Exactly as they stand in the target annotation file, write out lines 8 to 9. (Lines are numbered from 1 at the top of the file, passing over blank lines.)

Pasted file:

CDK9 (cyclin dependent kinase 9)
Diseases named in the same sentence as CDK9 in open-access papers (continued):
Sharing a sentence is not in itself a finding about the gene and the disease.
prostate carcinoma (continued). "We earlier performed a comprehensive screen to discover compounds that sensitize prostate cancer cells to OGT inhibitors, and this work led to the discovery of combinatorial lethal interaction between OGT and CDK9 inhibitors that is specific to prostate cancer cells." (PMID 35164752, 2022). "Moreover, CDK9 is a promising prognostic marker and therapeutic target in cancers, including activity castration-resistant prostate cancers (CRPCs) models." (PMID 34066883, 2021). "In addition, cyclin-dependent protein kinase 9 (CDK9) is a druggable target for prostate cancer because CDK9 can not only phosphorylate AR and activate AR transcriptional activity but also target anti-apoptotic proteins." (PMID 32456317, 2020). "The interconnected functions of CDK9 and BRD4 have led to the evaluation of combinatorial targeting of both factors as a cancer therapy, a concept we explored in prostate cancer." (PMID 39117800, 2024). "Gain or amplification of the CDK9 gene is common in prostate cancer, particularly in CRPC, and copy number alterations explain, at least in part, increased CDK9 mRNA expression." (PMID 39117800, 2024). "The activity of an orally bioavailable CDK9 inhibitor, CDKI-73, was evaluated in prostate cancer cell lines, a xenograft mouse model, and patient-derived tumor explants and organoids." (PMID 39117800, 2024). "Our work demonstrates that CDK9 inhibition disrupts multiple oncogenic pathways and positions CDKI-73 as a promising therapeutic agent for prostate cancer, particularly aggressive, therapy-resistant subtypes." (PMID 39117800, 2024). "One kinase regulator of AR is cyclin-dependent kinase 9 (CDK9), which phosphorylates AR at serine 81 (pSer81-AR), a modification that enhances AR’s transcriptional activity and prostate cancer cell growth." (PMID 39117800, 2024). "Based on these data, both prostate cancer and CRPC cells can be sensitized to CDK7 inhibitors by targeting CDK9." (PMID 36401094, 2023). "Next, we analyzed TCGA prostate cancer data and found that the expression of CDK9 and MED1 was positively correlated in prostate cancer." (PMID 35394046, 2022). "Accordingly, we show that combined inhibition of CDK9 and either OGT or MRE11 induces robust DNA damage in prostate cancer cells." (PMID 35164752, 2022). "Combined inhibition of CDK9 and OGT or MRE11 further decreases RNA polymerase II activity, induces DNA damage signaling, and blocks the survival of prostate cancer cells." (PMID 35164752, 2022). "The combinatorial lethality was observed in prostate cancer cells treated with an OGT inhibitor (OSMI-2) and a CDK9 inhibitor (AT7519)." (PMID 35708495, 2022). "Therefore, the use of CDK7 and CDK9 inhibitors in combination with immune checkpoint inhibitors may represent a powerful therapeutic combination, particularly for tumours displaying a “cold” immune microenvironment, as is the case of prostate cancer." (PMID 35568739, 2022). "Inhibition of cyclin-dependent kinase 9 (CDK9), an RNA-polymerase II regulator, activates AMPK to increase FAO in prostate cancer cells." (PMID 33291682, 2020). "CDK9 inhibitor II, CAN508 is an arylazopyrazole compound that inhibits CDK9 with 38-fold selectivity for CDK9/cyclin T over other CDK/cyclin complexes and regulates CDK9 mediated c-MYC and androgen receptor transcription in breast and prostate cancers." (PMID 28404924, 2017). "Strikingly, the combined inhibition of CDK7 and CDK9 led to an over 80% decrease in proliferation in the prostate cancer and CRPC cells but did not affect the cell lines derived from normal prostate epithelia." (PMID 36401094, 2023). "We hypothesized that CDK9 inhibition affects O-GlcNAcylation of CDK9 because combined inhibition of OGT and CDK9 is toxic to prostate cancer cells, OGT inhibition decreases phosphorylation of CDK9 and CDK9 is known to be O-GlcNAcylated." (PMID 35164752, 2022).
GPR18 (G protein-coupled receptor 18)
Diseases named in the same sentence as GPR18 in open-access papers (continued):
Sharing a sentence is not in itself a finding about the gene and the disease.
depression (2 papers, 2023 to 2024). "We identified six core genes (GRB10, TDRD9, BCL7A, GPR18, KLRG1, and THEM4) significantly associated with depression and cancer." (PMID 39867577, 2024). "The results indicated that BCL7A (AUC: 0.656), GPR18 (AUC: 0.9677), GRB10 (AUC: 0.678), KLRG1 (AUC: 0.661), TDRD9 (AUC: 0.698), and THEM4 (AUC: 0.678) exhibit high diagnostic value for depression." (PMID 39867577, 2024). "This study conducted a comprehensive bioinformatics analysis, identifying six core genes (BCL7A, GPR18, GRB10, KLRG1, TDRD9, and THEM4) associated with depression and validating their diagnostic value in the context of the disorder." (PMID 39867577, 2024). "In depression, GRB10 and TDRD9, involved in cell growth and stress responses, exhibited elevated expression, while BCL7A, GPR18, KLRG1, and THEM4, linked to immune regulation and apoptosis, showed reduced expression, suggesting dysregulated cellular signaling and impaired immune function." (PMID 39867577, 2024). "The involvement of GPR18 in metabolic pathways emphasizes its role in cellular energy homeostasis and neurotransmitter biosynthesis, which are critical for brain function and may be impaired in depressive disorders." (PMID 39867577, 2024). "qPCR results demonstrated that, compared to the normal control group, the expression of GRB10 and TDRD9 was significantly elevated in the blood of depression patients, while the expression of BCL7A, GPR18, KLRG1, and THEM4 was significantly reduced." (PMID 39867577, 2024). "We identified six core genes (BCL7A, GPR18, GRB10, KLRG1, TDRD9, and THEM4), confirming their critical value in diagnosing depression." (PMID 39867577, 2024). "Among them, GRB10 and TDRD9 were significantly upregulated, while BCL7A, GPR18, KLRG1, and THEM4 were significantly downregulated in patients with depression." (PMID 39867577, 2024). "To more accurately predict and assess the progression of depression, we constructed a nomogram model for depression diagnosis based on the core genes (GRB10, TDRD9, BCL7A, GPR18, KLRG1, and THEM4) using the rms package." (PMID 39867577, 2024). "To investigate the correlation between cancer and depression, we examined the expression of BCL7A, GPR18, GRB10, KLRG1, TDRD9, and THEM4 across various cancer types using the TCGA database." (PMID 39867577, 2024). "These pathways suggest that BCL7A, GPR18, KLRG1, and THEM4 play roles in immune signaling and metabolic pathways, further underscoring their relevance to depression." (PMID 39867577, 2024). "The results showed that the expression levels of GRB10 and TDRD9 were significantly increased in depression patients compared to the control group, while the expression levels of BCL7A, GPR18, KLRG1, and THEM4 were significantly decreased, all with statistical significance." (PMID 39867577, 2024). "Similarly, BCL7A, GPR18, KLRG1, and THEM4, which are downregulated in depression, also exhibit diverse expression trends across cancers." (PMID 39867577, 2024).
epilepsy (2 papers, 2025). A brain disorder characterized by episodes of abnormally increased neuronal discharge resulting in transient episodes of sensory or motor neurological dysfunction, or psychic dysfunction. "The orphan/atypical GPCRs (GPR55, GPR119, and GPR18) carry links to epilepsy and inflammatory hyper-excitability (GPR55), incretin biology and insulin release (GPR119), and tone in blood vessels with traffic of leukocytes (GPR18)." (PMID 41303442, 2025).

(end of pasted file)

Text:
depression (2 papers, 2023 to 2024). "We identified six core genes (GRB10, TDRD9, BCL7A, GPR18, KLRG1, and THEM4) significantly associated with depression and cancer." (PMID 39867577, 2024). "The results indicated that BCL7A (AUC: 0.656), GPR18 (AUC: 0.9677), GRB10 (AUC: 0.678), KLRG1 (AUC: 0.661), TDRD9 (AUC: 0.698), and THEM4 (AUC: 0.678) exhibit high diagnostic value for depression." (PMID 39867577, 2024). "This study conducted a comprehensive bioinformatics analysis, identifying six core genes (BCL7A, GPR18, GRB10, KLRG1, TDRD9, and THEM4) associated with depression and validating their diagnostic value in the context of the disorder." (PMID 39867577, 2024). "In depression, GRB10 and TDRD9, involved in cell growth and stress responses, exhibited elevated expression, while BCL7A, GPR18, KLRG1, and THEM4, linked to immune regulation and apoptosis, showed reduced expression, suggesting dysregulated cellular signaling and impaired immune function." (PMID 39867577, 2024). "The involvement of GPR18 in metabolic pathways emphasizes its role in cellular energy homeostasis and neurotransmitter biosynthesis, which are critical for brain function and may be impaired in depressive disorders." (PMID 39867577, 2024). "qPCR results demonstrated that, compared to the normal control group, the expression of GRB10 and TDRD9 was significantly elevated in the blood of depression patients, while the expression of BCL7A, GPR18, KLRG1, and THEM4 was significantly reduced." (PMID 39867577, 2024). "We identified six core genes (BCL7A, GPR18, GRB10, KLRG1, TDRD9, and THEM4), confirming their critical value in diagnosing depression." (PMID 39867577, 2024). "Among them, GRB10 and TDRD9 were significantly upregulated, while BCL7A, GPR18, KLRG1, and THEM4 were significantly downregulated in patients with depression." (PMID 39867577, 2024). "To more accurately predict and assess the progression of depression, we constructed a nomogram model for depression diagnosis based on the core genes (GRB10, TDRD9, BCL7A, GPR18, KLRG1, and THEM4) using the rms package." (PMID 39867577, 2024). "To investigate the correlation between cancer and depression, we examined the expression of BCL7A, GPR18, GRB10, KLRG1, TDRD9, and THEM4 across various cancer types using the TCGA database." (PMID 39867577, 2024). "These pathways suggest that BCL7A, GPR18, KLRG1, and THEM4 play roles in immune signaling and metabolic pathways, further underscoring their relevance to depression." (PMID 39867577, 2024). "The results showed that the expression levels of GRB10 and TDRD9 were significantly increased in depression patients compared to the control group, while the expression levels of BCL7A, GPR18, KLRG1, and THEM4 were significantly decreased, all with statistical significance." (PMID 39867577, 2024). "Similarly, BCL7A, GPR18, KLRG1, and THEM4, which are downregulated in depression, also exhibit diverse expression trends across cancers." (PMID 39867577, 2024).
epilepsy (2 papers, 2025). A brain disorder characterized by episodes of abnormally increased neuronal discharge resulting in transient episodes of sensory or motor neurological dysfunction, or psychic dysfunction. "The orphan/atypical GPCRs (GPR55, GPR119, and GPR18) carry links to epilepsy and inflammatory hyper-excitability (GPR55), incretin biology and insulin release (GPR119), and tone in blood vessels with traffic of leukocytes (GPR18)." (PMID 41303442, 2025).